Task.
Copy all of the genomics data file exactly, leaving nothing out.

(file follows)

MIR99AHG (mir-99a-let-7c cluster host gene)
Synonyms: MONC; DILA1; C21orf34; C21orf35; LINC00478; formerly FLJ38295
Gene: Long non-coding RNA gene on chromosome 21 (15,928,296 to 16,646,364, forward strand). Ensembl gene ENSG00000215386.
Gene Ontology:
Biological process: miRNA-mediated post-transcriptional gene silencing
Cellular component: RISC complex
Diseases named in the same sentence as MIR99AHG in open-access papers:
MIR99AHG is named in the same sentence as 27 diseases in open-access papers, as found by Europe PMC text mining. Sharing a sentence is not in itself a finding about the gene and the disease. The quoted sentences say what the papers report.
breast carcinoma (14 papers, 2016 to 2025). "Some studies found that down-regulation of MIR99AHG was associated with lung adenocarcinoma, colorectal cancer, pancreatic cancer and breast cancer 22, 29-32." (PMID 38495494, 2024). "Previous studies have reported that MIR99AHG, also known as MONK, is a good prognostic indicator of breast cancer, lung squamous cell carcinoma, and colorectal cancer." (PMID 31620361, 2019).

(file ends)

MIR99AHG (mir-99a-let-7c cluster host gene)
Synonyms: MONC; DILA1; C21orf34; C21orf35; LINC00478; formerly FLJ38295
Gene: Long non-coding RNA gene on chromosome 21 (15,928,296 to 16,646,364, forward strand). Ensembl gene ENSG00000215386.
Gene Ontology:
Biological process: miRNA-mediated post-transcriptional gene silencing
Cellular component: RISC complex
Diseases named in the same sentence as MIR99AHG in open-access papers:
MIR99AHG is named in the same sentence as 27 diseases in open-access papers, as found by Europe PMC text mining. Sharing a sentence is not in itself a finding about the gene and the disease. The quoted sentences say what the papers report.
breast carcinoma (14 papers, 2016 to 2025). "Some studies found that down-regulation of MIR99AHG was associated with lung adenocarcinoma, colorectal cancer, pancreatic cancer and breast cancer 22, 29-32." (PMID 38495494, 2024). "Previous studies have reported that MIR99AHG, also known as MONK, is a good prognostic indicator of breast cancer, lung squamous cell carcinoma, and colorectal cancer." (PMID 31620361, 2019).